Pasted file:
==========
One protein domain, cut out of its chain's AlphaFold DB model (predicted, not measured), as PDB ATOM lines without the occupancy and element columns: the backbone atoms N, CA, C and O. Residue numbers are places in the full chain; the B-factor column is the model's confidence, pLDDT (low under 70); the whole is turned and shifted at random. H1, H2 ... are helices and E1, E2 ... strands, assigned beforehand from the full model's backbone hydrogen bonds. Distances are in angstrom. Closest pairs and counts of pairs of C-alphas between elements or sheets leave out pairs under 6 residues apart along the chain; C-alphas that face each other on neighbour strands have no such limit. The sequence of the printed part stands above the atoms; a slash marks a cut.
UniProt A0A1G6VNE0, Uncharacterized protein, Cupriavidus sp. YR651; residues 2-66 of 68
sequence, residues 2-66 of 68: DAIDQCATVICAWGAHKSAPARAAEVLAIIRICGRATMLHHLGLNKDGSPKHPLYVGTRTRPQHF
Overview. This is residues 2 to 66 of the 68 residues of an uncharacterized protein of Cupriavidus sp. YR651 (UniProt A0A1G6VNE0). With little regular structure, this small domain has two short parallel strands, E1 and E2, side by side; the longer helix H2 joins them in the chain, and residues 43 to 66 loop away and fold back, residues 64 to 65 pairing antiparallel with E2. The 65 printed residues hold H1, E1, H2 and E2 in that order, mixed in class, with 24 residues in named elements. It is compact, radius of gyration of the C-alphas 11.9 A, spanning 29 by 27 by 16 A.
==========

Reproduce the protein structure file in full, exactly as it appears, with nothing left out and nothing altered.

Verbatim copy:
One protein domain, cut out of its chain's AlphaFold DB model (predicted, not measured), as PDB ATOM lines without the occupancy and element columns: the backbone atoms N, CA, C and O. Residue numbers are places in the full chain; the B-factor column is the model's confidence, pLDDT (low under 70); the whole is turned and shifted at random. H1, H2 ... are helices and E1, E2 ... strands, assigned beforehand from the full model's backbone hydrogen bonds. Distances are in angstrom. Closest pairs and counts of pairs of C-alphas between elements or sheets leave out pairs under 6 residues apart along the chain; C-alphas that face each other on neighbour strands have no such limit. The sequence of the printed part stands above the atoms; a slash marks a cut.
UniProt A0A1G6VNE0, Uncharacterized protein, Cupriavidus sp. YR651; residues 2-66 of 68
sequence, residues 2-66 of 68: DAIDQCATVICAWGAHKSAPARAAEVLAIIRICGRATMLHHLGLNKDGSPKHPLYVGTRTRPQHF
Overview. This is residues 2 to 66 of the 68 residues of an uncharacterized protein of Cupriavidus sp. YR651 (UniProt A0A1G6VNE0). With little regular structure, this small domain has two short parallel strands, E1 and E2, side by side; the longer helix H2 joins them in the chain, and residues 43 to 66 loop away and fold back, residues 64 to 65 pairing antiparallel with E2. The 65 printed residues hold H1, E1, H2 and E2 in that order, mixed in class, with 24 residues in named elements. It is compact, radius of gyration of the C-alphas 11.9 A, spanning 29 by 27 by 16 A.